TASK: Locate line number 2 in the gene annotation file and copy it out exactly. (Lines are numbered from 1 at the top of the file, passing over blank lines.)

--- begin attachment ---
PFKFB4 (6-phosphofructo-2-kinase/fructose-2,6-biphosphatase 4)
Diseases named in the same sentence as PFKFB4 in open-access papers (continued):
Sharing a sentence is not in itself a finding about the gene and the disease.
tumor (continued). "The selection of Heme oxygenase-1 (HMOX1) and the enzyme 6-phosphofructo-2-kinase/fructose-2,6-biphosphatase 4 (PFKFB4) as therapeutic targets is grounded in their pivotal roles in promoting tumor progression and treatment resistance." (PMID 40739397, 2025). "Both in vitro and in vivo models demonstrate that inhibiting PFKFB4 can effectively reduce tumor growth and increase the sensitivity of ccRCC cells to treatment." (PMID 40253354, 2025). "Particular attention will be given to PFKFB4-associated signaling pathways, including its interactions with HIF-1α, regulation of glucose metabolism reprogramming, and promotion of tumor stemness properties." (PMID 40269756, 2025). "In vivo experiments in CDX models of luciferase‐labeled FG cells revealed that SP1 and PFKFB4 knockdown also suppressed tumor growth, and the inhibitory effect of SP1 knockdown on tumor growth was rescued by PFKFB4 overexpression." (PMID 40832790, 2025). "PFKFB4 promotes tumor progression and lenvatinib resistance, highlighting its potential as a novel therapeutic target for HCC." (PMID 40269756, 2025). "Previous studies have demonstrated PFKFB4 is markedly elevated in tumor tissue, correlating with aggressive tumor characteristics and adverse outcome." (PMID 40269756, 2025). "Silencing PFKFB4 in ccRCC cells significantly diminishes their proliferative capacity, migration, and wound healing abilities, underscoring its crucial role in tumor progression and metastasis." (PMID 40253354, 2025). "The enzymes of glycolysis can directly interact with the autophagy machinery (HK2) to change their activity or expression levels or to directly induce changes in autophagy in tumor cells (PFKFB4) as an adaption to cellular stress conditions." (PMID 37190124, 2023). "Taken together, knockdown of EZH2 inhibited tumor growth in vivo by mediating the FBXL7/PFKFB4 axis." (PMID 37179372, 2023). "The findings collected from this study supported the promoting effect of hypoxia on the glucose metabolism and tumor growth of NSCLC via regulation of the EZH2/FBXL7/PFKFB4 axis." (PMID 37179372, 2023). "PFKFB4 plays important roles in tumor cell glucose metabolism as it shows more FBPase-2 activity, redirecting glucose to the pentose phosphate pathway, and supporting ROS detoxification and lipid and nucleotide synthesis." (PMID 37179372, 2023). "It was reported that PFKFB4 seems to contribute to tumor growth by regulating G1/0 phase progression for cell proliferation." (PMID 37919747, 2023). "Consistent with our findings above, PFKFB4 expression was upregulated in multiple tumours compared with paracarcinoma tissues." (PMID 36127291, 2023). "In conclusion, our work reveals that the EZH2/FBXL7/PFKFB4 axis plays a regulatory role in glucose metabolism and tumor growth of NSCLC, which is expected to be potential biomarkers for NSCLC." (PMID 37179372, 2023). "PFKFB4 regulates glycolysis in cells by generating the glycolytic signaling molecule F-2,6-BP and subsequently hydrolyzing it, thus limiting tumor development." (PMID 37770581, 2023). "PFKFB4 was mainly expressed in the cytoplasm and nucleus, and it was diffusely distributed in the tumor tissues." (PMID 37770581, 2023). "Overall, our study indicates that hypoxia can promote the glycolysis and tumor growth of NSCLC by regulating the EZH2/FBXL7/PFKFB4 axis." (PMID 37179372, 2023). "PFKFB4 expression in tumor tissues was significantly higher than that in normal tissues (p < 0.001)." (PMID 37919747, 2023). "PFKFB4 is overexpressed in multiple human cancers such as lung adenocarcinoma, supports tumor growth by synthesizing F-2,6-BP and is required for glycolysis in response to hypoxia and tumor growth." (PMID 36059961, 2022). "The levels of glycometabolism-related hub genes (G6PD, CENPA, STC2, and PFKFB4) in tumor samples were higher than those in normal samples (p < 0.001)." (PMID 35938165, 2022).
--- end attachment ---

Diseases named in the same sentence as PFKFB4 in open-access papers (continued):